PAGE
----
In 1947, the three counties and Monterey County Flood Control and Water Conservation District signed a resolution giving the assurances required by the federal Flood Control Act. Shortly thereafter, Monterey joined the other three counties in executing an indemnity agreement under which each county accepted responsibility for the portion of the Project located within its borders, and guaranteed as to each other the assurances that had been given to the Corps.

2. Maintenance of the Project

The Project design consisted primarily of clearing the river channel and constructing earthen levees along both sides of the river, beginning near Murphy's Crossing

122 Cal.Rptr.2d 46

east of Watsonville and extending westward to the mouth of the river. The Corps completed the Project in 1949 and transferred responsibility for its maintenance to the local interests. The Corps provided an "Operation and Maintenance Manual" to guide maintenance efforts. One goal of maintenance was to maintain the Project's capacity. Federal regulations, which were incorporated into the manual, specified that the channel be kept clear of shoals, weeds and wild growth. (See 33 C.F.R., § 208.10(g)(1).) Vegetation and shoals in the channel decrease its capacity. Therefore, it was important to keep the channel clear in order to maintain the capacity it was intended to have.

The Corps had designed the Project to have a capacity of 19,000 cubic feet per second (c.f.s.). The Corps' 1946 "Definite Project Report" stated that the Project would be built to "contain a two-per-cent-chance flood within a 3 foot freeboard." The "freeboard" to which the report refers is the distance from the top of the levee to the surface of the water at the level the project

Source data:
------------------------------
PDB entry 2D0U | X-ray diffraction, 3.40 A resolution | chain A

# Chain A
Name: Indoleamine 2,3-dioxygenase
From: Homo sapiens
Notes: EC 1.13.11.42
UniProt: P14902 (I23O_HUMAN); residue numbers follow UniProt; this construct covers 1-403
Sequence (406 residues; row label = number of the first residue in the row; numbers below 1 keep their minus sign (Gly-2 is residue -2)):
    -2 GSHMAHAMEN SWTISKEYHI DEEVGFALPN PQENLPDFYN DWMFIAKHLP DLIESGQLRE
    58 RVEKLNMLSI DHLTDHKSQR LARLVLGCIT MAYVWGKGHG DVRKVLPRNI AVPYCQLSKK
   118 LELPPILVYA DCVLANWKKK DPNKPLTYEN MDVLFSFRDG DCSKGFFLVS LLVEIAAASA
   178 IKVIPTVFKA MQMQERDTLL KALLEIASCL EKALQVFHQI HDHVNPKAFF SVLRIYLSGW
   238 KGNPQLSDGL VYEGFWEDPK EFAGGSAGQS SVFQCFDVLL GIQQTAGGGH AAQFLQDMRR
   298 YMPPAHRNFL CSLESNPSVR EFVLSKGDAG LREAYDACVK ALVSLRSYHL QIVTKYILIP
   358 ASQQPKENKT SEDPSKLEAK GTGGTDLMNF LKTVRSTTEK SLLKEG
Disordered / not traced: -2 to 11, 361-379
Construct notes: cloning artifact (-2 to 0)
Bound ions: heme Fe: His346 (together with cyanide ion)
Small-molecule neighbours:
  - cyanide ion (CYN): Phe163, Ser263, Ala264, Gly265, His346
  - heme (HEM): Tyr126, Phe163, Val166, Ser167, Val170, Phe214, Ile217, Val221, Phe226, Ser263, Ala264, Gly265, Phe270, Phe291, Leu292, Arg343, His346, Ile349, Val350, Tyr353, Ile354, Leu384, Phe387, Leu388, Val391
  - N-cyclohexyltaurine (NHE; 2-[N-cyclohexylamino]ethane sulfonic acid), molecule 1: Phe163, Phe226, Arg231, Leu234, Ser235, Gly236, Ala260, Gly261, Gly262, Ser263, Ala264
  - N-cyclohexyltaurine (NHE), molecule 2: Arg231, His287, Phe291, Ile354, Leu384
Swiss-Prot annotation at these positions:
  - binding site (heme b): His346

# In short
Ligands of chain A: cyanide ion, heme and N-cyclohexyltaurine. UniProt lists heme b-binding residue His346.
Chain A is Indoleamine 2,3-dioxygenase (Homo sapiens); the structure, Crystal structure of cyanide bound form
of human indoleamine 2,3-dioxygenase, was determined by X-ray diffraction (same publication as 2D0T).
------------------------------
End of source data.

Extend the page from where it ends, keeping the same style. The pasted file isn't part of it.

99 Cal.App.4th 733

is designed to carry. Freeboard is included as a safety feature. It provides additional capacity to take care of unforeseen factors, although it is not intended to contain water for long periods of time. The Corps' report explained: "The channel capacity will be 19,000 c.f.s. above the mouth of Corralitos Creek [the point at which the Project failed in 1995]...."2 The Corps' documents pointed out that by encroaching on the freeboard the Project would hold 23,000 c.f.s. at the pertinent location and still have one foot of free-board remaining. That means that the Project was designed to contain 19,000 c.f.s. at the point at which the Project ultimately failed, and, if unaccounted factors had not diminished the channel's capacity, there would still be room to safely carry, at least for a short period of time, an additional 4,000 c.f.s.

From 1949 until 1972, the vegetation and sandbars were removed with a tractor and a bulldozer. The effectiveness of these channel clearing efforts was demonstrated by the Project's performance during two storms in the 1950's. In a 1955 storm, the Chittenden3 gauge reported flows of 24,000 c.f.s. Even with such a high flow there remained over two feet of freeboard near the point where the levee failed in 1995. In 1958 the Project contained flows of 23,500 c.f.s., although with slightly less freeboard remaining.

The continuous mechanized clearing of the channel stopped around 1972. The California Department of Fish and Game (Fish and Game) had demanded a halt to mechanical clearing of the channel in order to protect the riparian habitat. In an apparent attempt to conform to both the demands of Fish and Game and the Corps' Project maintenance requirements, Santa Cruz began using herbicides to kill the vegetation in the channel. Without regular mechanized clearing, however, vegetation and sandbars built up, impeding the flow of winter runoff. As the Project deteriorated, it reverted more and more to riparian habitat, which in turn encouraged the claim of Fish and Game to jurisdiction over the Project. Although Fish and

122 Cal.Rptr.2d 47

Game had procedures by which the local agencies could appeal the department's decisions, the local agencies never appealed.

In addition to Fish and Game, local environmental interests made thorough maintenance of the channel more challenging by actively supporting efforts to preserve the river's habitat. In 1976, Supervisor Gary Patton wrote

99 Cal.App.4th 734

to the Legislature on behalf of the Santa Cruz County Board of Supervisors to support Fish and Game policies and to encourage strong legislation to protect river habitat and regulate streambed alteration. In 1977, the County of Santa Cruz adopted an ordinance designed to "preserve, protect and restore riparian corridors." In 1980, the county Fish and Game Commission was given authority to restore fishery habitat in the Pajaro River, and to review public works projects that involved any alteration of the streambed or of streamside vegetation.